Research Article

Gas chromatography–mass spectrometry analyses of encapsulated stable perovskite solar cells

See allHide authors and affiliations

Science  19 Jun 2020:
Vol. 368, Issue 6497, eaba2412
DOI: 10.1126/science.aba2412

You are currently viewing the abstract.

View Full Text

Log in to view the full text

Log in through your institution

Log in through your institution

Perovskite decomposition in detail

Solar cells are subject to heating when operating in sunlight, and the organic components of hybrid perovskite solar cells, especially the commonly used methylammonium cation, can undergo thermal decomposition. Encapsulation can limit decomposition by bringing such reactions to equilibrium and can prevent exposure to damaging ambient moisture. Shi et al. examined several encapsulation schemes for perovskite films and devices by probing volatile products with gas chromatography–mass spectrometry (see the Perspective by Juarez-Perez and Haro). Pressure-tight polymer/glass stack encapsulation was effective in suppressing gas transfer and allowed solar cells containing methylammonium to pass harsh moisture and thermal cycling tests.

Science, this issue p. eaba2412; see also p. 1309

Structured Abstract

INTRODUCTION

Although advances in materials and processing have led to remarkable advancements in the energy conversion efficiency of perovskite solar cells (PSCs), increasing from 3.8% to 25.2% in only 10 years, these solar cells cannot become commercially viable unless their underperforming durability is improved. The instability of perovskites must be addressed if PSCs are to compete with silicon technology, which currently offers a 25-year performance warranty. Previous approaches to this problem include the use of metal oxide barrier layers and butyl rubber sealants. Here, we report a low-cost polymer/glass stack encapsulation scheme that enables PSCs to pass the demanding International Electrotechnical Commission (IEC) 61215:2016 Damp Heat and Humidity Freeze tests. These tests help to determine whether solar cell modules can withstand the effects of outdoor operating conditions by exposing them to repeated temperature cycling (–40° to 85°C) as well as 85% relative humidity. Our airtight encapsulation scheme prevented moisture ingress. It was also effective in suppressing outgassing of decomposition products, which limits decomposition reactions of organic hybrid PSCs by allowing these reactions to come to equilibrium. The gas compositions were verified by gas chromatography–mass spectrometry (GC-MS).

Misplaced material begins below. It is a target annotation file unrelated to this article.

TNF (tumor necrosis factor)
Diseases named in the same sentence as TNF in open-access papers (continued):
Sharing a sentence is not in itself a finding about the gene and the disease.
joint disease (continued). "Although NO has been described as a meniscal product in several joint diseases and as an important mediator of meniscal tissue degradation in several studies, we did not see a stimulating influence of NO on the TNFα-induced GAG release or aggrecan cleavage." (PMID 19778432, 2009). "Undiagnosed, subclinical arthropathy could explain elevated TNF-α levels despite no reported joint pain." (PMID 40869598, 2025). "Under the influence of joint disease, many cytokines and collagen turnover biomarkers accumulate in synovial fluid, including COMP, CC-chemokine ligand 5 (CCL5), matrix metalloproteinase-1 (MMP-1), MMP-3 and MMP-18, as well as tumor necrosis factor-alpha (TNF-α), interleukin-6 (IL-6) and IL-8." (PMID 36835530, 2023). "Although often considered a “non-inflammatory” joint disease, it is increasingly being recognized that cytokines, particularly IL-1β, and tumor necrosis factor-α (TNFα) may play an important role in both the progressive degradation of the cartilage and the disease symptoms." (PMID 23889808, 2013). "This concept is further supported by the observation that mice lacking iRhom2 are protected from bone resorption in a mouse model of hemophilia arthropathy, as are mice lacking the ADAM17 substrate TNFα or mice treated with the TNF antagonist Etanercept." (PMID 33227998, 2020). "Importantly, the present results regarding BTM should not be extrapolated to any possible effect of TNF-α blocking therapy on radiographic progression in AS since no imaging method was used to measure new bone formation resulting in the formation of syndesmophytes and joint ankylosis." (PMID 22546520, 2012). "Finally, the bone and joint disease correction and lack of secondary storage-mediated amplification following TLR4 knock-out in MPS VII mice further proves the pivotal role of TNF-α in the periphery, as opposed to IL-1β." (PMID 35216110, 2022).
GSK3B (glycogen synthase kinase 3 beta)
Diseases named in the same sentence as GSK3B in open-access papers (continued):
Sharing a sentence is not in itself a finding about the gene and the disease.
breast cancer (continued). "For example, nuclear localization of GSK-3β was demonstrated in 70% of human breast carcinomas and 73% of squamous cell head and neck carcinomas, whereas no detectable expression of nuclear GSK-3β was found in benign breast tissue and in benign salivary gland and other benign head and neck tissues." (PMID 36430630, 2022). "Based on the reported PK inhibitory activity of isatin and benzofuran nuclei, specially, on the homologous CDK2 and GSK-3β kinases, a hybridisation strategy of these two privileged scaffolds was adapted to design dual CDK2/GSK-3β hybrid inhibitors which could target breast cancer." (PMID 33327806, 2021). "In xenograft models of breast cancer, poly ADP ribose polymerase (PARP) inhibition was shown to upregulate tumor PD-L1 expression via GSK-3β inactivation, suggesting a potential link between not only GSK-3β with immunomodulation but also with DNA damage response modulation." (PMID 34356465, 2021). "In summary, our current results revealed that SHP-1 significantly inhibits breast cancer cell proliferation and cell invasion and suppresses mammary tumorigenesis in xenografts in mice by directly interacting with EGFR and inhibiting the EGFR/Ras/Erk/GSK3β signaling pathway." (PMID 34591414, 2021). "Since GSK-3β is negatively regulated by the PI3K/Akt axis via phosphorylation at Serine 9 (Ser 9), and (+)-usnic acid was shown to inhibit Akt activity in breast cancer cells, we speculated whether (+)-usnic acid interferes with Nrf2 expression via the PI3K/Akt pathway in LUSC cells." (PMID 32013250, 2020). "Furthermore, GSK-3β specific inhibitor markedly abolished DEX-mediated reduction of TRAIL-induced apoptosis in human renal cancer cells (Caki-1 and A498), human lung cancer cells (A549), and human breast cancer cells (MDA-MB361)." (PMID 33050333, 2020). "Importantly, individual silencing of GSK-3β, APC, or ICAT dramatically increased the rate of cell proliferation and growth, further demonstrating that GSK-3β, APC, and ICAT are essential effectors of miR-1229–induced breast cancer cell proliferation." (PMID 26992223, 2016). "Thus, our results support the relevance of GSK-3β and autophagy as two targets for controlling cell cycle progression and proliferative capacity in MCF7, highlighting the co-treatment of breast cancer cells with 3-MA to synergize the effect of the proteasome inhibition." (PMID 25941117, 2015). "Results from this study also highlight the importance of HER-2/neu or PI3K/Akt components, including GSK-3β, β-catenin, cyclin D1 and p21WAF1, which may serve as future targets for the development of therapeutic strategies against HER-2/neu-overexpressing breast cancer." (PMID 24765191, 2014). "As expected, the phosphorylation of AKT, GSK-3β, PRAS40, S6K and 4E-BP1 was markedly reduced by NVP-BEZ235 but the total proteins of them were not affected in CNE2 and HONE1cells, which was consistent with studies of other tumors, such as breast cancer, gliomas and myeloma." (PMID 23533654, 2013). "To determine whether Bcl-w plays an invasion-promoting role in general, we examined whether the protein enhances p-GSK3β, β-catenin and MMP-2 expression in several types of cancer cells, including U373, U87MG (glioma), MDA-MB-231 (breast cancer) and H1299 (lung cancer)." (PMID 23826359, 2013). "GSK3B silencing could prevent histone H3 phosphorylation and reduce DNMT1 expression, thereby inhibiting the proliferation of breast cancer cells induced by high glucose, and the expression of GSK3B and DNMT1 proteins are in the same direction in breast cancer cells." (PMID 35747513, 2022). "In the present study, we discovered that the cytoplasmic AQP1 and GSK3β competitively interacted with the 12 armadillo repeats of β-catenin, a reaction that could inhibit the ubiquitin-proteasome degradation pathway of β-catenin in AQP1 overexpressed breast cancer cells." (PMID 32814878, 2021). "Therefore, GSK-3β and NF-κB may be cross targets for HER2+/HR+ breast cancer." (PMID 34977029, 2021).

RATIONALE

In the GC-MS technique, gas chromatography separates the components in a mixture, and the chemical identity of each component is determined with mass spectrometry. We could directly identify with high specificity the decomposition products of multi-cation perovskite precursors, of unencapsulated perovskite test structures, and of encapsulated full cells at elevated temperatures. The results allowed us to identify thermal degradation pathways by determining the outgassing products of mixed-cation perovskites during heating. We then used GC-MS to evaluate the effectiveness of different packaging techniques developed for PSCs. The packaging schemes were a polyisobutylene (PIB)–based polymer blanket encapsulation, a polyolefin-based blanket encapsulation, and a PIB edge seal. These packaging layers were then capped by a glass cover. For the edge seal, the decomposition gases inside the cell were sampled with a syringe. The feasibilities of these packaging techniques were also demonstrated by IEC photovoltaic module standard Damp Heat and Humidity Freeze testing.